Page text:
In 2019, Paul Boyé and Grace Connors extended the slime metaphor into a larger collaboration, Mercenaries of Slime, exploring cyber-feminist futures and post-humanism, in this case likening the body to slime. They ruminated,
“Through the figure of slime, we have a desire to produce emancipatory images of slimy-becomings. These systems of play and pleasure emerging from queer gooey materials and adaptable technocultural spaces are capable of housing spontaneous entities, novel artistic practices, political actions and scientific invention. But, what does it mean to imagine worlds like these if the logics at their core appear identical to the systems of control, subjugation and imperial domination that such figures are opposed to and unable to exist within?”9
Picture yourself as slime. If we are these adaptable gooey materials able to slide through portals simply by changing our molecular structure, how do we occupy a space—i.e., cyberspace—that is in itself infinitely uncontained? In a digitized era where there is calculated curiosity, limitless curation, and intentional mendacity, how do we define what is an error? How does one define slime?
If we set out under the informed guise that technology is not neutral (like Nguyen argued), that it is not innocent in the divide and isolation it creates, while we choose names, definitions, texts for our bodies to be read by, then we can use these theories, manifestos, and bodies of work to reflect and crystallize the biases already present in society. These systems and cyber spaces, at their origin, worked best for the identities that designed them: mostly cisgender white men. When others attempt to participate, they often encounter errors, failures, and glitch.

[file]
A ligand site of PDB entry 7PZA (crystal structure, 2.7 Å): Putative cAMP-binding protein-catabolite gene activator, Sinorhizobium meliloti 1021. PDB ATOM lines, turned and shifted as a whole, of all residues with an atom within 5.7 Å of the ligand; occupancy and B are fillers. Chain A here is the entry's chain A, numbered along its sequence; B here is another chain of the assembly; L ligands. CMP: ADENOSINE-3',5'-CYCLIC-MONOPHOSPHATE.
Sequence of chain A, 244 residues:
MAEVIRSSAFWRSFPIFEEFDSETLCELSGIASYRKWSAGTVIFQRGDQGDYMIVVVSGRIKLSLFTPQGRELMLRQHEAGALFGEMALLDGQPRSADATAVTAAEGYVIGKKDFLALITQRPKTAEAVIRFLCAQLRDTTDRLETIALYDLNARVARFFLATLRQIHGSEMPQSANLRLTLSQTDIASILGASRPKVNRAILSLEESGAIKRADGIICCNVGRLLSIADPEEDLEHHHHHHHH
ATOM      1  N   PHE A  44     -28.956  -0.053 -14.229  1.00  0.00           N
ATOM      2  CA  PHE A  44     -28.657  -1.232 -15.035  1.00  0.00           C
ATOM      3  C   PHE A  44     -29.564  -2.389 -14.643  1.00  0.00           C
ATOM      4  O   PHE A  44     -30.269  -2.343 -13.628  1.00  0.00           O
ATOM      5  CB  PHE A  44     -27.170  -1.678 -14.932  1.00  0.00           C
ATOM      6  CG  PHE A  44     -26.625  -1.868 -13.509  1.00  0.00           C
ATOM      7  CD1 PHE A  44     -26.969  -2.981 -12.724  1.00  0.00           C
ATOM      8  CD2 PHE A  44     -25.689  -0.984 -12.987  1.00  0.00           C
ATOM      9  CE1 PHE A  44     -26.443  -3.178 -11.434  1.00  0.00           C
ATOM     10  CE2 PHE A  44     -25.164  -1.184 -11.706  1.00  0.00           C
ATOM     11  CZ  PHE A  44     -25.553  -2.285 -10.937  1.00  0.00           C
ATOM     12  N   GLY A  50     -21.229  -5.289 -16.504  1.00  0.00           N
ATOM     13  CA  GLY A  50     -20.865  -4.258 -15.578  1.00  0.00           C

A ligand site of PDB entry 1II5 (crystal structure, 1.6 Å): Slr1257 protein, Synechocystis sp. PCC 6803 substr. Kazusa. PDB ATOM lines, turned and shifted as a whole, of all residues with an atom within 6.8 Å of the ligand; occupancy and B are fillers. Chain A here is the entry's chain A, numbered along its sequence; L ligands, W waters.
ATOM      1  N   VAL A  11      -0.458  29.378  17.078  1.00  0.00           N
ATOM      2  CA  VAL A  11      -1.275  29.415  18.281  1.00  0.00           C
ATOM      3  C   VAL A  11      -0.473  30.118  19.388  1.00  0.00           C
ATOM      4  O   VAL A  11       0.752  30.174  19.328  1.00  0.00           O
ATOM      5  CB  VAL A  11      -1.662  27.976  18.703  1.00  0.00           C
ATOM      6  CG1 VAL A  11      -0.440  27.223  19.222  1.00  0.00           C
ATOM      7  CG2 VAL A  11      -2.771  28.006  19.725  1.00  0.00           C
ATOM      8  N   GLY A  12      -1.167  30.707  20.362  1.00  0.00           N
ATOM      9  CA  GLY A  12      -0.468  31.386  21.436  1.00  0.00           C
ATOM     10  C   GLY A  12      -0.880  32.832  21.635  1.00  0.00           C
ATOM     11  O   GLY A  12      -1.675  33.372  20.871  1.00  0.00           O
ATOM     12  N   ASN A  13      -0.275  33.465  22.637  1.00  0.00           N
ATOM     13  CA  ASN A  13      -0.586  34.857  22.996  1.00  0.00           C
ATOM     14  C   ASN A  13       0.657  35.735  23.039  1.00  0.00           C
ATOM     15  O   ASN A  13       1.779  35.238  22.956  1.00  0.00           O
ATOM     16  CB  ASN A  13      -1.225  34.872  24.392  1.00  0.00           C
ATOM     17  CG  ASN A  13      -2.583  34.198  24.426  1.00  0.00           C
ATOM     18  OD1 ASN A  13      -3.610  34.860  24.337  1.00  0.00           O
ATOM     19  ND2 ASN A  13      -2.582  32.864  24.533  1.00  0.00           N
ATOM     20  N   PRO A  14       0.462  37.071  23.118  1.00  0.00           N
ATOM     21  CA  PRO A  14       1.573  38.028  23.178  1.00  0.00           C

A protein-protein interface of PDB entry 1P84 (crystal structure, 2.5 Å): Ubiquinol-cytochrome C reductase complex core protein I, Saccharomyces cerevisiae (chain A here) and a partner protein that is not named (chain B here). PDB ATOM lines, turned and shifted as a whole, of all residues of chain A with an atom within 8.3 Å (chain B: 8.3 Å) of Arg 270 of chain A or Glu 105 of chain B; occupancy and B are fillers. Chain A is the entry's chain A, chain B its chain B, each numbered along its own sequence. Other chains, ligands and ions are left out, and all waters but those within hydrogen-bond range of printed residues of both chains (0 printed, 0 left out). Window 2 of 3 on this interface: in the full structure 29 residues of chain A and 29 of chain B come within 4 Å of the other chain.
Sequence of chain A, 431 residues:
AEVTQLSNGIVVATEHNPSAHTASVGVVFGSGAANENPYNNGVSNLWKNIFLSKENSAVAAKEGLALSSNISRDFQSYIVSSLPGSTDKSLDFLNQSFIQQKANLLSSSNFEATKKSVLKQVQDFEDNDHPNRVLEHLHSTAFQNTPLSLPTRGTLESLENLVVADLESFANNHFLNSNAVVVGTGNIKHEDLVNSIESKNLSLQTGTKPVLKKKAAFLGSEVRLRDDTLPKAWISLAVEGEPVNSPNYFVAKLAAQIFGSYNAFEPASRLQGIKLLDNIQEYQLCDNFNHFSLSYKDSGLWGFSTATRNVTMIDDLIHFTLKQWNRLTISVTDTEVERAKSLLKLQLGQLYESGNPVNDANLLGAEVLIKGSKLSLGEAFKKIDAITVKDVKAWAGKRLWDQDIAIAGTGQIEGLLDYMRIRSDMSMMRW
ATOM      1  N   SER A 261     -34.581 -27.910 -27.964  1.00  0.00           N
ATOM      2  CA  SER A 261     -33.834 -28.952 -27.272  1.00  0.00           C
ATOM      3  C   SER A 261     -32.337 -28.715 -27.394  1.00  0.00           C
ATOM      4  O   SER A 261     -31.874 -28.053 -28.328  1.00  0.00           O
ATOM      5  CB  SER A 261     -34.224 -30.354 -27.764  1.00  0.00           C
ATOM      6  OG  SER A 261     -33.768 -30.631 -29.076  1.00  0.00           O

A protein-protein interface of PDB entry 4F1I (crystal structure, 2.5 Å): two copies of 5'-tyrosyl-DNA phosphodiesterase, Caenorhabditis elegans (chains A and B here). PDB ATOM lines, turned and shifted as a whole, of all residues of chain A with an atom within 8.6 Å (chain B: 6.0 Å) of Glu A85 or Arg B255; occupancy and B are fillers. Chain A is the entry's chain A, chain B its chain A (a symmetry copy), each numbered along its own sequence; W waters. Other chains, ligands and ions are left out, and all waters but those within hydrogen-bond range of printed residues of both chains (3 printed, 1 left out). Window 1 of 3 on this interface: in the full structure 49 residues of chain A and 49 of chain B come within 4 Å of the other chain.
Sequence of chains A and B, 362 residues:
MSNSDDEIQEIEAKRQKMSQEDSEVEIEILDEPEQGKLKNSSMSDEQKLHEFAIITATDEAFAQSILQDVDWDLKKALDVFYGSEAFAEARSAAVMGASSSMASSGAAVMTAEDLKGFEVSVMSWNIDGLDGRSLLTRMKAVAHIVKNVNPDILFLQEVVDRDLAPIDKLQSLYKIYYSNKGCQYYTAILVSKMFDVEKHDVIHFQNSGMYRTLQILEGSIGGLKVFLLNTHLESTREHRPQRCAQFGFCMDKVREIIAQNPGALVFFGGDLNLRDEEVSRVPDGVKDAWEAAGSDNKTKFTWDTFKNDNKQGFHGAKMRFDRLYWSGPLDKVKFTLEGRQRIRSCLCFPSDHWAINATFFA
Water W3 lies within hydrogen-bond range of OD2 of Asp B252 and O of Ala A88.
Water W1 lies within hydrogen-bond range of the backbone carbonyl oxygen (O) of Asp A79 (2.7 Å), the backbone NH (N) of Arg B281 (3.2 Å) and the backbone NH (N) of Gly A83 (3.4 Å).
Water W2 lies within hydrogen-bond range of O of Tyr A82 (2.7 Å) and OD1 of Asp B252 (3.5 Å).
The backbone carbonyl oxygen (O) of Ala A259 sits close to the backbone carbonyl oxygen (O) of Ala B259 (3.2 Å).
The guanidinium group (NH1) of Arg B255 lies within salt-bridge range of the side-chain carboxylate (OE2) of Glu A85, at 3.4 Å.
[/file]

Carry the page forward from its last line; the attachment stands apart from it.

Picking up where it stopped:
The glitch as liberation
If we all glitch, will it lead to liberation? I think of the work of Huxtable, Johnson, Perry, Haraway, Russell—those who have traveled through the glitch in their work and fused fluidity in virtual space—and the words of curator and artist Katie Peyton Hofstadter:
“Glitch forces failures and triggers disorder but can also create space in which reclamation and liberation can be practiced.”10
Maybe we’re doing this all wrong, waiting for the glitch to clear. Maybe it’s the opaque, the blurred, that we should be anticipating, patiently awaiting to take us to the unknown space. As a cyborg, a chimera, a piece of immutable slime, the machine’s severed head, consider that the revolution will be intentionally pixelated. Do not attempt to adjust your screens.
For more, see Juleana Enright’s curatorial statement for the exhibition “Anomalies,” presented by La.dy.like. → Read more